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Album Review: caution:thieves - 'The Blueprint For Moving Forward'

4 August 2019 | 4:09 pm | Staff Writer
Originally Appeared In

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As a Scot, it's so cool to see loads of great music coming out of Australia right now. Over the last year or so, I’ve been blown away by Pagan’s furious 'Black Wash' LP, captured by the emo-punk hooks of Press Club’s 'Late Teens', and as a result of now writing for KYS, I was recently pulled into the gorgeous brutality of Sleep Talk’s 'Everything in Colour.' So what’s next for my journey through Australia’s alternative music scene of late? 'The Blueprint For Moving Forward', the newest EP by Melbourne’s caution:thieves.

So, what do caution:thieves really sound like then? Well, they sound like a lot of things actually! Influences run the gamut from Alexisonfire, Circa Survive, and Thrice, to even some Misery Signals and Alice In Chains as well. There's a lot of variety too, not just in the artists and styles these guys love to share their passion for in their music, but there's also some real riff diversity too.

For opener 'The New Colossus', the band go full-on Misery Signals with battering ram drums, scowling riffs, acerbic yet tuneful screams and soaring melodic vocal sections that lead into devastating mosh calls. The line “These days are much brighter without you around/we know what goes up MUST COME DOWN” drops into a hugely satisfying breakdown section. There really is nothing quite as cathartic as screaming about old shattered relationships (of any sort.) Second song, 'Standing Room', storms in with a strutting hard-rock riff, quickly descending into a moody, melodic verse, reminiscent of your Glassjaw's or your At The Drive In's; two clear influences for this group as well. And that massive vocal hook of “still trying to remedy a sickness without a cure” is a guaranteed, heartfelt ear-worm, adding to the underlying lyrical tone of supporting a loved one through trying times.

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'Bitter Living' further blends that metalcore aesthetic from 'The New Colossus' with pricklier leads and solos and an emotive alt-rock verse that drops into an uplifting, anthemic hard rock chorus: “and I’m not giving up, I know that you’ll make it through”. All bolstered by throat-shredding backing screams too. caution:thieves push their sound even further on 'Daggers for Teeth,' breaking out an Alice In Chains-esque chug, with the sort of decaying groove you’d expect on an album like 'Dirt,' layered with more melodic and uplifting radio-ready rock vocals asserting “this time I’m doing it for me/cause doing it for you led me nowhere/this time I’ll make it right and you’ll see”. The recurring “I hope it hurts to speak with those daggers for teeth” and the chanted “I won’t change for the words that you say” also reveal a scathing indictment towards any and all spiteful critics; that the band are doing it for themselves and no one else. It's easily my personal favourite track on the EP!

The opening of 'Somewhere Bright' is promising rocket-fuel for fans of Funeral For A Friend or Thrice, what with its old school rhythmic bounce, scattered riffing and driving drums. Unfortunately, the chorus is a little weaker, with the hooks not quite catching on for me personally, and with the vocals being a touch grating. Though, the backing choir coming in during the finale is a nice touch.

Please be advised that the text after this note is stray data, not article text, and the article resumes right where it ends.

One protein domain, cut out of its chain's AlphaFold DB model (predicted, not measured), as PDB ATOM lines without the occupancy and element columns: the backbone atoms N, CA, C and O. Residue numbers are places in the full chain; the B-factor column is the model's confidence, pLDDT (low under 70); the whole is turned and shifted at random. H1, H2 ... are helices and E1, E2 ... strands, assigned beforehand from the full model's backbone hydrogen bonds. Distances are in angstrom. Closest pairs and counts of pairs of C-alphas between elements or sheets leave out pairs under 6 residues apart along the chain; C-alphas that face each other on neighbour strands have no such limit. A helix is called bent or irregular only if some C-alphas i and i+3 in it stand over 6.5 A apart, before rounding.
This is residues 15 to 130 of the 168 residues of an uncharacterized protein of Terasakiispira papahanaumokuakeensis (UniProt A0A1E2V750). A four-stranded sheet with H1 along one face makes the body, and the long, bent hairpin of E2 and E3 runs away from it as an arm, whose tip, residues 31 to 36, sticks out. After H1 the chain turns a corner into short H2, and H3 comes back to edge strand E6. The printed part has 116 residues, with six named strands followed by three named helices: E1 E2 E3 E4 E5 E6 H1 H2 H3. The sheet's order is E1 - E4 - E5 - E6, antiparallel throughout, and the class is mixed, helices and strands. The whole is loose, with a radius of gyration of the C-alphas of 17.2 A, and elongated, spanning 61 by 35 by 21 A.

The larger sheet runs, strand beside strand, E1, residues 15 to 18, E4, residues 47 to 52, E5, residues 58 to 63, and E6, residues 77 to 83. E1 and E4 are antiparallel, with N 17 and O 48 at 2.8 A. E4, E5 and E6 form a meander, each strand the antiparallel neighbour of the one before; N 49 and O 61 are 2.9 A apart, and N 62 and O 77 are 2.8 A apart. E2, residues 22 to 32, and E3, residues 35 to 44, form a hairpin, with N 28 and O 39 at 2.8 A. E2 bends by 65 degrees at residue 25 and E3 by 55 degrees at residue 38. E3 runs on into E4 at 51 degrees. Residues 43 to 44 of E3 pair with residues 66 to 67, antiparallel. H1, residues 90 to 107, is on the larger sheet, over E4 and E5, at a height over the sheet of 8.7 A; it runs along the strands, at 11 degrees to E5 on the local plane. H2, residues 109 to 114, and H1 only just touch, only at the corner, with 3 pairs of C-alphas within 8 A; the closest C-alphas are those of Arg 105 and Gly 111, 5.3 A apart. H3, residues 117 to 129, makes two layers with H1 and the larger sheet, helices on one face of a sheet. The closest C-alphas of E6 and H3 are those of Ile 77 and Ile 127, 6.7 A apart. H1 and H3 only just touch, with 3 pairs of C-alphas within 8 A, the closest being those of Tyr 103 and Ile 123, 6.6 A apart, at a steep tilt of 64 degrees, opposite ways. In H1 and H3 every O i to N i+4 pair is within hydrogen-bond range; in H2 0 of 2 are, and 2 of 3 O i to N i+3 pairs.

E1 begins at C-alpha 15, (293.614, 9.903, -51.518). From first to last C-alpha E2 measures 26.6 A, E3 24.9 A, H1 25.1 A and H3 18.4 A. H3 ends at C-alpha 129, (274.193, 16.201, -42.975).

Generally, I do think the vocals on this EP are quite good. Nicholas Simonsen brings the right mix of melody, grit and screaming to each song and the lyrics are heartfelt and emotionally hard-hitting; they're his words, no one else's. It's so honest. Occasionally though, he goes too far with distracting vocal embellishments and some of the “ooh-ooh’s” and “aye-ee-aye’s” can feel a little forced and unnecessary, and I’d like to see that reigned in on future releases. I don’t want to sound like I’m speaking through daggers of teeth myself, as you'll probably get used to these moments and even find yourself emulating them. (Yes, that happened to me.)

Oddly enough, and in another musical left turn, the EP's final track 'The Blueprint' - basically an acoustic ballad but with clean, twanging electric guitars in their place underneath his vocals - is where you might expect these "embellishments" to go off the rails. In reality, the vocals on 'The Blueprint' are actually quite measured, resulting in a beautiful and emotional closing track about tackling your demons through the strength and help of others around you. So credit where it's due to Nicholas for that wonderful performance.

Whilst caution:thieves' genre-mashing sound isn't wholly original or that groundbreaking, this new batch of songs are decent, pack a hefty emotional punch and come with plenty of memorable moments too; musically, vocally and lyrically. Whilst the vocals and lyricism from frontman Nicholas Simonsen are typically strong, some may be put off by his over-embellished lines. But even then, that certainly shouldn’t or won't ruin what is overall a solid experience from a budding band. Despite a few little niggles, 'The Blueprint For Moving Forward' has left me with a great sense of excitement for the future of caution:thieves; just like any good EP should do. If you’re into big riffs, breakdowns, sweeping melodies, lots of feels, and even some hard rock swagger, then you should definitely check out caution:thieves' latest work.

The New Colossus

Standing Room

Bitter Living

Daggers for Teeth

Somewhere Bright

The Blueprint

'The Blueprint for Moving Forward' is out now: